The Contra connection caused outrage in Congress, which in 1982 had passed the Boland Amendment prohibiting the use of federal money “for the purpose of overthrowing the government of Nicaragua.”

The same day that the Iran-Contra connection was disclosed, President Reagan accepted the resignation of his national security adviser, Vice Admiral John Poindexter, and fired Lieutenant Colonel Oliver North, a Poindexter aide.
Both men had played key roles in the Iran-Contra operation. Reagan accepted responsibility for the arms-for-hostages deal but denied any knowledge of the diversion of funds to the Contras.

1990 – After a howling rainstorm on Thanksgiving Day, Washington state’s historic floating Lacey V. Murrow Memorial Bridge broke apart and fell to the bottom of Lake Washington, between Seattle and its suburbs to the east.
The 6,600-foot-long bridge, made of 22 floating bolted-together pontoons, was in the process of being converted from a two-way road to a one-way road.
The state highway department alleged that construction crews had left the pontoons’ hatches open, leaving them vulnerable to the weekend’s heavy rains and large waves. The construction company agreed to pay the state $20 million.

1992 – The Bodyguard, starring Kevin Costner and Whitney Houston, premiered in the U.S.
Although it would become the second highest-grossing film of 1992 (worldwide), several movie critics, Owen Gleiberman being one of them, trashed the film. Gleiberman said, “To say that Houston and Costner fail to strike sparks would be putting it mildly. It’s like watching two statues attempting to mate.”

1998 – Comedian Flip Wilson died of liver cancer at the age of 64.
From 1970 to 1974, Wilson hosted his own weekly variety series, The Flip Wilson Show, and introduced viewers to his recurring character of Geraldine, a sassy liberated Southern woman who was coarsely flirty yet faithful to her boyfriend “Killer”.
The series earned Wilson a Golden Globe and two Emmy Awards, and at one point was the second highest rated show on network television.

1999 – The United Nations General Assembly passed a resolution designating November 25 the International Day for the Elimination of Violence Against Women.
The resolution, which was introduced by the Dominican Republic, marked the anniversary of the death of three sisters, Maria, Teresa, and Minerva Mirabel, who were brutally murdered there in 1960.
While women in Latin America and the Caribbean had honored the day since 1981, all UN countries did not formally recognize it until 1999.

1999 – Five-year-old Elian Gonzalez was found clinging to an inner tube off the coast near Fort Lauderdale, Florida.
The boy, his mother, stepfather, and eleven other Cubans had boarded a small boat in Cuba and attempted to cross the ocean to the U.S. Elian was one of three to survive (his mother and stepfather both drowned).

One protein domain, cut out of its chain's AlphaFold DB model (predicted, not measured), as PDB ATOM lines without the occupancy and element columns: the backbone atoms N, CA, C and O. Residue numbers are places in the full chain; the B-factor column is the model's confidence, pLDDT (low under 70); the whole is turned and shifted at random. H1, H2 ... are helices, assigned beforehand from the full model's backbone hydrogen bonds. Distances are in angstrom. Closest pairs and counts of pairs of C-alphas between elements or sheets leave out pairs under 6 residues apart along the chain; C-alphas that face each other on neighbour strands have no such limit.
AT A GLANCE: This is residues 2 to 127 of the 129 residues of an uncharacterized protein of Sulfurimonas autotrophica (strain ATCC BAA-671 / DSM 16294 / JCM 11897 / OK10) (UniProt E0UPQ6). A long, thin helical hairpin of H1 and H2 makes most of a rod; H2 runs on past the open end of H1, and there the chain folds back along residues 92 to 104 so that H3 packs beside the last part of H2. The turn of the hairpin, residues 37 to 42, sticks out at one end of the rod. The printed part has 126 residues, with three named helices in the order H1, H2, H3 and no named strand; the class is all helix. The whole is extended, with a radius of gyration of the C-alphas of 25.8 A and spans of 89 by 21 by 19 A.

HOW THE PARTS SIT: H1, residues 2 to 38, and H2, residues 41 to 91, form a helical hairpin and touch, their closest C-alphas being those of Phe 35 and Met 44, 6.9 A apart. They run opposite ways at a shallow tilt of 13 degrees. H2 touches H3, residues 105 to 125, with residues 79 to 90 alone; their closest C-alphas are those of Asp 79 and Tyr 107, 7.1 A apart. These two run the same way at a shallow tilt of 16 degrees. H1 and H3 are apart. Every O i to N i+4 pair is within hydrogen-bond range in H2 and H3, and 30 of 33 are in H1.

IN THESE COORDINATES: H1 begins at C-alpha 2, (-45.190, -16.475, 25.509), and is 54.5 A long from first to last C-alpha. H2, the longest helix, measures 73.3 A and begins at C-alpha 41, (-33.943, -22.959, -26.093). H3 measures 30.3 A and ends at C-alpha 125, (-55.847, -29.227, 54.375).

He lived with relatives in Miami until he was seized by the INS in an early morning raid on April 22, 2000. He returned to Cuba with his father on June 28.

2003 – Yemen arrested Mohammed Hamdi al-Ahdal, a top al-Qaida member suspected of masterminding the 2000 bombing of the USS Cole and the 2002 bombing of MV Limburg, a French oil tanker, off Yemen’s coast.
At his 2006 trial, al-Ahdal was never charged in the Cole or Limburg bombings. Instead, he was convicted of handling substantial funds for al Qaeda, sentenced to time already served and released.

2016 – Actor Ron Glass died of respiratory failure at the age of 71.
He was best known for his roles as literary Det. Ron Harris, who frequently seemed more preoccupied with his attire and his career as a writer than with his police work in the television sitcom Barney Miller from 1975–1982.

2016 – Fidel Castro died at the age of 90.
The so-called “giant of the Third World,” and a titan of the Cold War who defied 10 American presidents and thrust Cuba onto the world stage, Castro was a communist revolutionary and politician who governed the Republic of Cuba as Prime Minister from 1959 to 1976, and then as President from 1976 to 2008.
He left a very mixed legacy.
His supporters in Havana described him as a tireless defender of the poor. For five decades, his government produced tens of thousands of doctors and teachers and achieved some of the lowest infant mortality and illiteracy rates in the Western hemisphere.
However, critics say Castro drove the country into economic ruin, denied basic freedoms to 11 million Cubans at home and forced more than a million others into exile.

Compiled by Ray Lemire ©2019 RayLemire.com / Streamingoldies.com. All Rights Reserved.

Comments (4)

  1. Wendyl

    What a day! This is an incredible amount of important moments in history! I will share a few takeaways of MANY: The videos make me feel as though I was there…powerful! The sportscaster duo is the only one I really know of and enjoyed (because of YOU and notwithstanding YOU and various partners!) Do They Know It’s Christmas will ALWAYS be a favorite of mine, it’s so powerful and spans the decades sadly. Thank you for these and SO MANY more moments!

    1. Ray (Post author)

      Thank you, Wendyl. ❤
      Pat and John were so great together in the booth.
      “Do They Know It’s Christmas” has always been preferable over “We Are The World” in my opinion. The bottom line is both were well-intentioned.
      I’m getting quite a few comments about the videos, almost all of them positive! 🙂

  2. Barbara

    love, love, love the addition of the video’s Ray …. it makes each segment come alive …. remember Do They Know It’s Christmas and the impact that it made … missed this yesterday but am glad I looked back today ….. great work!

    1. Ray (Post author)

      Thanks, Barbara. I always appreciate your very kind comments.